Anne Schuchat: Thank you.  The -- some of the studies that are being carried out will look at simultaneous administration versus sequential administration of the seasonal vaccine and the H1N1 vaccine. For planning purposes, assuming the seasonal vaccine is going to be available first and want to encourage people to offer that if they are a provider or a program, and receive it if you are one of the people recommended to get it, but there's likely to be overlap this season between seasonal flu vaccines being offered and the H1N1 vaccine being offered. Our assumption is that it is very likely they can be given together there will be more data coming out about that but for the time being, we are expecting it is likely they can be given at the same visit there will be more information about that. It was very clear from the committee's recommendations today how important they view the seasonal influenza vaccine and that that is really the base from which we expand in terms of thinking about this H1N1 vaccination effort.  Thank you.  I'm sorry -- Okay.

Dave Daigle: In the room?

Reporter: Thank you. Dr. Schuchat, the committee took adjuvented vaccine off the table today and so all their recommendations apply only to the licensed formulation. What would -- can you explain the scenario going forward how we might consider adjuvant and how the committee's decision might affect the use of adjuvant should we decide that we need to do that?

Anne Schuchat: Adjuvants are components of vaccines that are often included to increase the immune response to the vaccine and there have been discussions that sometimes adjuvants could be dose-sparing and sometimes they might broaden the immune response and perhaps be helpful in expanding the immune response if there's a strain -- if the strain changes a bit.  So the way that we are thinking right now is that our base case is unadjuvanted vaccine, which we believe could be used as a licensed product and available probably a little bit quicker than the adjuvanted form could be. With adjuvanted vaccines, you have tradeoffs of how much benefit would you get in terms of a better or different immune response and there will be dose-sparing but also what are the safety constraints? Here in the U.S., none of adjuvants that are being considered are licensed right now, so if we went for adjuvanted vaccine it would be used under what we call an emergency use authorization, really special circumstances. And so, we are evaluating the need for adjuvants but our working plans right now are that we are expecting not to need them. This is something that the inputs would be the changes in the virus, major antigenic changes in the virus that make the immune response with a nonadjuvanted vaccine unacceptable and a challenge with the dose, really not having an immune response from this particular one where we really, you know, need such a large amount of antigens that adjuvants are needed.  Neither of these two circumstances are considered by the experts very likely but we are going through the steps to make sure we have adjuvant available and to study it because it is very possible we would need it.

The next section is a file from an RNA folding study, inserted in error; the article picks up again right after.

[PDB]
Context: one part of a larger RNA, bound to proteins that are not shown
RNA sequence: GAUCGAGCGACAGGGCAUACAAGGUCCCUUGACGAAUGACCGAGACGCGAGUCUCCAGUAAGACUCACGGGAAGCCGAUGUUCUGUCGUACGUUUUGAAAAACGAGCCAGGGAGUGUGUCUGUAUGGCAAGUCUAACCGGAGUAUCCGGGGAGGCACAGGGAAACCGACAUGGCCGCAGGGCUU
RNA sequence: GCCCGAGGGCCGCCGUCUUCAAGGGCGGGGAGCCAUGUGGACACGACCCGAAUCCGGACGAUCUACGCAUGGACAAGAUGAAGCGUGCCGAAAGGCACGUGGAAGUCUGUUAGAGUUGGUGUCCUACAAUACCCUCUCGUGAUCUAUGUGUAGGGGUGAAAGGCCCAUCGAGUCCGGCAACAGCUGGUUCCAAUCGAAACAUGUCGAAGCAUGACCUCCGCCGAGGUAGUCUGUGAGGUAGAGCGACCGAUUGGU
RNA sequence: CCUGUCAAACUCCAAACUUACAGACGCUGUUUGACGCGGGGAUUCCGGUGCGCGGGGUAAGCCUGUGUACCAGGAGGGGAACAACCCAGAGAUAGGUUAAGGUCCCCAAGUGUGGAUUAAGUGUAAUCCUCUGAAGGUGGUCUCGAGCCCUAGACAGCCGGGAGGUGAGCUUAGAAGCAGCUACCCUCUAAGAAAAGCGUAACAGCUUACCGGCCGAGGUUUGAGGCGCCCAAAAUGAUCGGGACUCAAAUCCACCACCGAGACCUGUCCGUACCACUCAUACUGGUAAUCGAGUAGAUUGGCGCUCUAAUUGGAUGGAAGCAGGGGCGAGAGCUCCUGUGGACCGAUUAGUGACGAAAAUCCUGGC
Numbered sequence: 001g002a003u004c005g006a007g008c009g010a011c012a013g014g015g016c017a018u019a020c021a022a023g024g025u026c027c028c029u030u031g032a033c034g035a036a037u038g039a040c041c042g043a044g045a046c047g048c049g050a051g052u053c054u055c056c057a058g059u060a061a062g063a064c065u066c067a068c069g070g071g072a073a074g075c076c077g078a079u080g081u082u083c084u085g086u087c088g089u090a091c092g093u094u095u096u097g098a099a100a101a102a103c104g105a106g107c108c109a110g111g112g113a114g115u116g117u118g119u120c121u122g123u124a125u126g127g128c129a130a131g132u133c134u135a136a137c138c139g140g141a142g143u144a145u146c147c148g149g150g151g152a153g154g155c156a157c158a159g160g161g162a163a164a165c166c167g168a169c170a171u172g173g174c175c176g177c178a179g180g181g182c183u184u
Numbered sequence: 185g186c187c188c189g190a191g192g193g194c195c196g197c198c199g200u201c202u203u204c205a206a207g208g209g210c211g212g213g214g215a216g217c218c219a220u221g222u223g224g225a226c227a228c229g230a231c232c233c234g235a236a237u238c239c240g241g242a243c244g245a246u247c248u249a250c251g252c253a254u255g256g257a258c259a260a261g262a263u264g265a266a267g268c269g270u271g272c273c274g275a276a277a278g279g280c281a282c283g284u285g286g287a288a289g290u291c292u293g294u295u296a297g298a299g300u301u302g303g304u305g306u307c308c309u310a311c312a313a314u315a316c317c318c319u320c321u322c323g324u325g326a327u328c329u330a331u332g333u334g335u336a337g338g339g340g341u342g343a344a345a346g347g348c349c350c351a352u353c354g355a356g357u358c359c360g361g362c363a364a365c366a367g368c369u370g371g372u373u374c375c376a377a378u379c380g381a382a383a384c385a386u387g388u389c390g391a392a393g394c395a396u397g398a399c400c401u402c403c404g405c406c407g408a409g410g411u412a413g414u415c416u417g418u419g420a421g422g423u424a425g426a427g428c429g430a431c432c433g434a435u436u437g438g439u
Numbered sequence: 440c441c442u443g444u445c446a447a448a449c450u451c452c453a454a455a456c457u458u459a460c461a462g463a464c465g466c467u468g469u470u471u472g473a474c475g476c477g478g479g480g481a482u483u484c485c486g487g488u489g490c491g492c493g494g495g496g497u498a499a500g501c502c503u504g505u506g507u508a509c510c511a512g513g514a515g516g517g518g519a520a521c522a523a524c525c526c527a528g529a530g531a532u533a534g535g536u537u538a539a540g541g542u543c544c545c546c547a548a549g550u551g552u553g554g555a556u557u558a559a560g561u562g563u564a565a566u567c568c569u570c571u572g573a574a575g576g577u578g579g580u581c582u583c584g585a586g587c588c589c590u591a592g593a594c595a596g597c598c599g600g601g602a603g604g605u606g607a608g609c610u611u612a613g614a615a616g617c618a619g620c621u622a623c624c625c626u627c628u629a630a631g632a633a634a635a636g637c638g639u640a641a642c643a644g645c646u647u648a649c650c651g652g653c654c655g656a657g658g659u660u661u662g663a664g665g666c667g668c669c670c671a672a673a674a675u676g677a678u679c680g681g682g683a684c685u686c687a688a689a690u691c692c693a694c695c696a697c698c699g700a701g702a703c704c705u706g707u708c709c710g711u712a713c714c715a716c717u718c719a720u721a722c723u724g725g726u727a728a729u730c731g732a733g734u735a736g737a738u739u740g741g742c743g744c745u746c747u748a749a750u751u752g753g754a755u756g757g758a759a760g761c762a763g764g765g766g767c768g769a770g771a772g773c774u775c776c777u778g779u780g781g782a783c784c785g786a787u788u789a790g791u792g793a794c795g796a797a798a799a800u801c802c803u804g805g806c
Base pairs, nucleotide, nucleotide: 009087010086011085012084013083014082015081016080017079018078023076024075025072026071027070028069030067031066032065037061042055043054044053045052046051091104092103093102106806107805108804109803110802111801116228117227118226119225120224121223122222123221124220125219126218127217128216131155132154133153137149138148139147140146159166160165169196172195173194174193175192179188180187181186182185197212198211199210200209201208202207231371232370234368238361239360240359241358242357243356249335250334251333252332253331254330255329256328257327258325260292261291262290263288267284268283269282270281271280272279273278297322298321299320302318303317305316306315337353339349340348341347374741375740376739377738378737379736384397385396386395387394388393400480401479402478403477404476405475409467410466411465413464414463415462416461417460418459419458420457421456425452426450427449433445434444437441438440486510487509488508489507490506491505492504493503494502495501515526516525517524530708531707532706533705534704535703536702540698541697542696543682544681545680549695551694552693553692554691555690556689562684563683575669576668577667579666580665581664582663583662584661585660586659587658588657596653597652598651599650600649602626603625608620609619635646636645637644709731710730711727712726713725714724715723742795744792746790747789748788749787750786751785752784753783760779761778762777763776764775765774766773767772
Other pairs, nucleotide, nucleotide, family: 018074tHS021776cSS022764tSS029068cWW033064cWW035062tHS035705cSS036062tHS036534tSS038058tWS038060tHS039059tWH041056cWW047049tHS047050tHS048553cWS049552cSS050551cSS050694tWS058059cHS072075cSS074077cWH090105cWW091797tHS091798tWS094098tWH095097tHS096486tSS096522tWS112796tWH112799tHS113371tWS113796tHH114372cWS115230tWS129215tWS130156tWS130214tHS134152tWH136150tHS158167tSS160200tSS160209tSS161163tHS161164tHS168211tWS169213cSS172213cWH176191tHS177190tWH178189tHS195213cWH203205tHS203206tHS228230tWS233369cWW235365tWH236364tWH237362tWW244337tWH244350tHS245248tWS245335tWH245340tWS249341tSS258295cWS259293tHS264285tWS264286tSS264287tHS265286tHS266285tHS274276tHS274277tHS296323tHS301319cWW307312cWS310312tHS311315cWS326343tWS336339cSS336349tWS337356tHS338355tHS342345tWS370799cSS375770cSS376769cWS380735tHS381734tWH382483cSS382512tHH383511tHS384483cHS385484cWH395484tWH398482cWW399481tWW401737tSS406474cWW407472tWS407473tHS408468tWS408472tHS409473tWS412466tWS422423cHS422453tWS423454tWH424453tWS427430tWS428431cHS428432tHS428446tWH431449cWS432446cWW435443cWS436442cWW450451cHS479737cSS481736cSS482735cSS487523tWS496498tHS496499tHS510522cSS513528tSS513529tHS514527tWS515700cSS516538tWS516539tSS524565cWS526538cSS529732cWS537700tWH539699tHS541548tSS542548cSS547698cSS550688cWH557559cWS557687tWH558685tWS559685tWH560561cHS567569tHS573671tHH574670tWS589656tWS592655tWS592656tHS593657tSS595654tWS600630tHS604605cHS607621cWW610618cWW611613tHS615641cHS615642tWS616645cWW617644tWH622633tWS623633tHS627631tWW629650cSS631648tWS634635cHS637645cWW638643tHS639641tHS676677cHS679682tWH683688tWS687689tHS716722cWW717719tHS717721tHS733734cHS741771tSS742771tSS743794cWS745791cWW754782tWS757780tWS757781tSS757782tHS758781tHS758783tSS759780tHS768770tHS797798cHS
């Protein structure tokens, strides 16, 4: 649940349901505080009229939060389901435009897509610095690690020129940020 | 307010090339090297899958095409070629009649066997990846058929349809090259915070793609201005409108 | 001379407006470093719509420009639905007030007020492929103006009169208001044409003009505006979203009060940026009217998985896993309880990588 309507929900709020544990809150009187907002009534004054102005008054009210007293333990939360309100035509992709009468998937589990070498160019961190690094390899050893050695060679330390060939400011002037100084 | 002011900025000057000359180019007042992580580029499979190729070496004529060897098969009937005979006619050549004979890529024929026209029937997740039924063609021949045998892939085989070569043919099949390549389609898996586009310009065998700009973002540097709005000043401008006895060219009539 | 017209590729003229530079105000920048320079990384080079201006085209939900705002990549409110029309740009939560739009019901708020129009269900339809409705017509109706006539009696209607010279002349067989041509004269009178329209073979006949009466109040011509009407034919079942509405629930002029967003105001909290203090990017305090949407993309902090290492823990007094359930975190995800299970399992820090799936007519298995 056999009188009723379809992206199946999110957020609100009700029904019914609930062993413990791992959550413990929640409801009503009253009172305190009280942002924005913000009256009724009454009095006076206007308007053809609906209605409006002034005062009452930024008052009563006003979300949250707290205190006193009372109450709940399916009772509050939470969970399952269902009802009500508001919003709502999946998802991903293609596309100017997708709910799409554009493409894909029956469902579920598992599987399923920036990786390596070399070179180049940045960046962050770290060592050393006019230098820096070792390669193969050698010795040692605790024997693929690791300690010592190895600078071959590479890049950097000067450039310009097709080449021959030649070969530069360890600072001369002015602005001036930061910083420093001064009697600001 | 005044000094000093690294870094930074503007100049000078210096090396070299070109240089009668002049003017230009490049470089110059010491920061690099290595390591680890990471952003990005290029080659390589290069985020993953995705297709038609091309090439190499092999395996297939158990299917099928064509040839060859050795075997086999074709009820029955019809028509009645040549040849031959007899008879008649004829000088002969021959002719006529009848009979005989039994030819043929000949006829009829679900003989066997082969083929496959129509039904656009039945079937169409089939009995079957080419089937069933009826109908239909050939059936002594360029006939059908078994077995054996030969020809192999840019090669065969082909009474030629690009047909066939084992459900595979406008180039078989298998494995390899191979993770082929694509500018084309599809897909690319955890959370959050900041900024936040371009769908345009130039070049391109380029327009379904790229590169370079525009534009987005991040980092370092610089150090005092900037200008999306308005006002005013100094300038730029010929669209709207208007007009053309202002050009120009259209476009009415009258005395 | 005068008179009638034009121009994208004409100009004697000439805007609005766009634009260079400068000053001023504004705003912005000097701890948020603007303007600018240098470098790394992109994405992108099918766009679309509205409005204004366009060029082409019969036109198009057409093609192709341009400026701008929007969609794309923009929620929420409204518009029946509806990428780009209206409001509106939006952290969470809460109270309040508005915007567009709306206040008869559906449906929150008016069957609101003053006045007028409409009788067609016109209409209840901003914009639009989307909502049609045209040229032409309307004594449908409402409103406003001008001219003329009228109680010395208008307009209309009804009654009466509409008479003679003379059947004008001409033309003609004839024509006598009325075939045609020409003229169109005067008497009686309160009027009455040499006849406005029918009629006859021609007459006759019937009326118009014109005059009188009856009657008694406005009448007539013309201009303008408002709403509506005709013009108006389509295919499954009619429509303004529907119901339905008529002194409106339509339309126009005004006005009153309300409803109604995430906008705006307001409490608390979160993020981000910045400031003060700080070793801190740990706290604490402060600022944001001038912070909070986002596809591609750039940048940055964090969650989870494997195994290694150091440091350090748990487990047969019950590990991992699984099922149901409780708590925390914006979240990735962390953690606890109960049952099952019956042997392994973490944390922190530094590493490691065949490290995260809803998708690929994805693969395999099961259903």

Dave Daigle: Another one from the phone please, operator.

Anne Schuchat: Yeah, from the phone?  Oh, to okay. Next question?

Operator: Our next question comes from John Cohen.

John Cohen: Hi.

Operator: Science Magazine.  Your line is open.

John Cohen: Thanks for taking my call.  Just a point of clarification, I don't believe FDA does license adjuvants, they license products but I could be wrong but I'm fairly certain that is accurate. I had two quick questions, one is about the process of recommendation, what's the CDC do at this point and what's the time line for adopting the recommendations or rejecting them? And what's the timing of clinical trial data and availability of product in making the decision to use that product? I mean it seems possible to me you could have product ready and a lack of clinical trial data to know how much -- how many micrograms to use and whether it needs to be adjuvanted or not.